Table 4: Breakdown of storm reports submitted in Florida during the month of December (Compiled from Southeast Regional Climate Center.)

Agricultural and other climate related impacts.
At the beginning of December, cotton and soybean harvesting wrapped up in the Panhandle and north Florida. Farmers in the area began planting winter forage, oats and wheat for grain. The sugarcane harvest in Glades and Hendry counties continued, while vegetables harvesting in southwest Florida ramped up. Small amounts of rain and warmer weather improved pasture conditions and reduced cattle stress across portions of the state. Early orange harvest picked up significantly in the first part of the month, and the grapefruit harvest for both white and colored headed to plants for processing or to the fresh market. By mid-month, some U-pick strawberry fields had opened in Orange County, and spring vegetable planting began in Flagler and Putnam counties. Cattle and horse owners in southwest Florida were feeding hay to livestock, though pasture conditions were reported fair to good across Florida. Most of the early orange harvest was being used for juice and 13 out of 15 processing plants had opened and were beginning to run fruit. Heavy rains at the end of the month caused the fieldwork to be halted in the Panhandle, and the coldest temperature reported during that time was 34˚F in Walton County (Defuniak Springs). Sugarcane, strawberries, citrus, and vegetable harvests continued across the state. Harvesting totals for early oranges were down due to small sized fruits and the holidays. Citrus grove activity for the month included irrigation, mowing, aerial spraying, and fertilizing.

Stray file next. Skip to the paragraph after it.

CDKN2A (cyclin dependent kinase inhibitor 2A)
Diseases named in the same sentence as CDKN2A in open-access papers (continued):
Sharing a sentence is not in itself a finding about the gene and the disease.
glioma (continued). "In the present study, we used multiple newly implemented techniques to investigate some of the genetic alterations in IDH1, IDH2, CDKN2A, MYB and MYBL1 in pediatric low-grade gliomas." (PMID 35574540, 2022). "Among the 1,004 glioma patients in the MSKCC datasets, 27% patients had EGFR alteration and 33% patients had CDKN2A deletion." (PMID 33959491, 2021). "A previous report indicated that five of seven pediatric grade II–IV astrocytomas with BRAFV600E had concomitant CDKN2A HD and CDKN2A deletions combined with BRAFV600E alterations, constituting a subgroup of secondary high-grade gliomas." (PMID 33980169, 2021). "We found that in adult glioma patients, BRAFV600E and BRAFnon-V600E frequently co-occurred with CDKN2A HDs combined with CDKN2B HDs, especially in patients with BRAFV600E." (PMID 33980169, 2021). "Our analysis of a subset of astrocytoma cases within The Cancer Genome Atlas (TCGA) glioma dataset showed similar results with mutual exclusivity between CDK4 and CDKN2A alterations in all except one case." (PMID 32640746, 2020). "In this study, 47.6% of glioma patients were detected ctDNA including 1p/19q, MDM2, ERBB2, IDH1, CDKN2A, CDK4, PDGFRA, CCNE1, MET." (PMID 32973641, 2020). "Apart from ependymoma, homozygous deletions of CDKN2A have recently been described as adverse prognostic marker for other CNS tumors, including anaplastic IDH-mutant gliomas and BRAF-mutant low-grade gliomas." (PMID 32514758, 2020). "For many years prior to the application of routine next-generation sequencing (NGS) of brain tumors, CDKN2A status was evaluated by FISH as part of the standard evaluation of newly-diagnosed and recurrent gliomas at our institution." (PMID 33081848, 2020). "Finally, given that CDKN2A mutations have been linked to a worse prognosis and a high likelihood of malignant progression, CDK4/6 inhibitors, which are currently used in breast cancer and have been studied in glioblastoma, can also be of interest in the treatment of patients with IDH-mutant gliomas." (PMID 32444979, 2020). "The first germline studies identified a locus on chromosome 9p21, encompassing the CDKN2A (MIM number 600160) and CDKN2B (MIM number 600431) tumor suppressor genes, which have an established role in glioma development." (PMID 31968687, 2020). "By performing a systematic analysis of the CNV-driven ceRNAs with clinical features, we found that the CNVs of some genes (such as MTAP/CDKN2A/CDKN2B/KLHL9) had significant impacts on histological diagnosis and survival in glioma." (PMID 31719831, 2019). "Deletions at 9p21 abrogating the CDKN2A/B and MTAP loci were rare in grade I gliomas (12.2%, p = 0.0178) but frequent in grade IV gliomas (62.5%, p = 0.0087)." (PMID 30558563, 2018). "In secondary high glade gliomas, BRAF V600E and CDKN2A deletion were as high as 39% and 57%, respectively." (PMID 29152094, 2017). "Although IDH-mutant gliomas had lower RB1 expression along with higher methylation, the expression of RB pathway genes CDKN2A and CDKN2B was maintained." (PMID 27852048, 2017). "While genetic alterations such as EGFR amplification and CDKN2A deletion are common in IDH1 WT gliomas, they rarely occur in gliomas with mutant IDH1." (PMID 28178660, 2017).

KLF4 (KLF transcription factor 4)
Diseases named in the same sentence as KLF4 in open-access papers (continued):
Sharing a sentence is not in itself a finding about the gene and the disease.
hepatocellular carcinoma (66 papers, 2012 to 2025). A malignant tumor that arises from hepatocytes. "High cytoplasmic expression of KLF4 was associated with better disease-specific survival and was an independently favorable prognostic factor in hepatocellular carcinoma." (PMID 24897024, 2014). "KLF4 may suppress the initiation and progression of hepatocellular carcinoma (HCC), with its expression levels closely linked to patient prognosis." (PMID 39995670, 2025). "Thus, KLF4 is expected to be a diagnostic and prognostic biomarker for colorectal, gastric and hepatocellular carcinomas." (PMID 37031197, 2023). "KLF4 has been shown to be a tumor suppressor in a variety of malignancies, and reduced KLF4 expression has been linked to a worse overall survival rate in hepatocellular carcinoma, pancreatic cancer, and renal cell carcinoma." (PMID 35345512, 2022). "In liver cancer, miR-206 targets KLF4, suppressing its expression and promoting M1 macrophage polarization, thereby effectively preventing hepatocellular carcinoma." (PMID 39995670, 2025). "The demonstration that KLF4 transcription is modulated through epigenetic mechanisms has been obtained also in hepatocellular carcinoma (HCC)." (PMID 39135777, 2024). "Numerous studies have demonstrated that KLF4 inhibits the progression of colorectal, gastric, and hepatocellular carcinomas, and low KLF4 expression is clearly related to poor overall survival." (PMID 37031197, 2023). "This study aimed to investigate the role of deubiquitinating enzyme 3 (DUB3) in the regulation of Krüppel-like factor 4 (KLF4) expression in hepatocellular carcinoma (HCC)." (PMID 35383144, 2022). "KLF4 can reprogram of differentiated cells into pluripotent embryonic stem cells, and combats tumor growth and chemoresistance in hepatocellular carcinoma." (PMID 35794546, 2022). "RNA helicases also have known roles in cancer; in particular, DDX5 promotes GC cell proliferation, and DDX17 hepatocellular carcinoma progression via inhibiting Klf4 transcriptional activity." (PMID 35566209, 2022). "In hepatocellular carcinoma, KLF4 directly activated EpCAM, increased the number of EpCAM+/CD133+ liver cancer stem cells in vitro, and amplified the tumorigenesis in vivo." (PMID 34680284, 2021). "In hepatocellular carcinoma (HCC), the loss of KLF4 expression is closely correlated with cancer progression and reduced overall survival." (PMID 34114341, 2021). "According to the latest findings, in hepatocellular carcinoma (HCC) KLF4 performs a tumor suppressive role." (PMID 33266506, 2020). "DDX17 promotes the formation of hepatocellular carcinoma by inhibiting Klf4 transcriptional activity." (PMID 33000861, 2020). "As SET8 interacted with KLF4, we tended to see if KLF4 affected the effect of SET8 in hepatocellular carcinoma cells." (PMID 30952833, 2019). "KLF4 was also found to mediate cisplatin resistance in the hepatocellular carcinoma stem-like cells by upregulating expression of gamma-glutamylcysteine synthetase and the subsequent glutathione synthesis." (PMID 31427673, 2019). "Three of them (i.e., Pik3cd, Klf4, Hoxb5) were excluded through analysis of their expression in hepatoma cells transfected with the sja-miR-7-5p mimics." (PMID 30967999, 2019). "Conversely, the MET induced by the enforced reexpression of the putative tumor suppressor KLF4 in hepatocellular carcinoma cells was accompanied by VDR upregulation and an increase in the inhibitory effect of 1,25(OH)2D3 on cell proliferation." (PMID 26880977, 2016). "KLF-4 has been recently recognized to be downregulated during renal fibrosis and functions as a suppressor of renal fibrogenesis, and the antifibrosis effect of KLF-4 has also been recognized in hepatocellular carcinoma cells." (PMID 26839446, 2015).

At the end of November, heavy rains across portions of the Panhandle and Big Bend reduced the moderate drought (D1) conditions to abnormally dry (D0) in Gadsden, Leon, Jefferson and Wakulla counties. Dry conditions over the first part of the month of December kept drought conditions consistent across the state. When the Drought Monitor was released on the 16th of the month, the D0 conditions were removed from Gadsden, Jefferson, Leon and Wakulla counties. Unfortunately, the rains that helped ease the drought conditions that had plagued that portion of the Big Bend for months did not help the northwestern Panhandle. The D0 conditions were seen in Bay, Holmes, Jackson and Washington counties, and D1 conditions expanded from the coastal area to interior portions of Escambia, Okaloosa and Santa Rosa counties. Severe drought (D2) was introduced in Escambia and Santa Rosa counties at mid-month. On December 23rd – 24th, a strong storm system moved through the northern part of the state, dumping 3.00” to 10.00” in the Panhandle and Big Bend. The rainfall caused localized flooding in some urbanized areas and some rivers and streams to rise. In addition, the rainfall reduced some of the drought impacts in the northwestern Panhandle counties. The remainder of the state saw monthly rainfall totals slightly below normal, though no drought conditions were posted during December.

Figure 2: Drought conditions in Florida as of December 31, 2014 (courtesy of U.S. Drought Monitor).

Figure 2


Appendix 1: Additional December Departures from Normal Data for Florida Locations

appendix 1

 Appendix 2: Select daily maximum and minimum temperature records (o F) tied or broken during December. (Compiled from NOAA, NWS)

appendix 2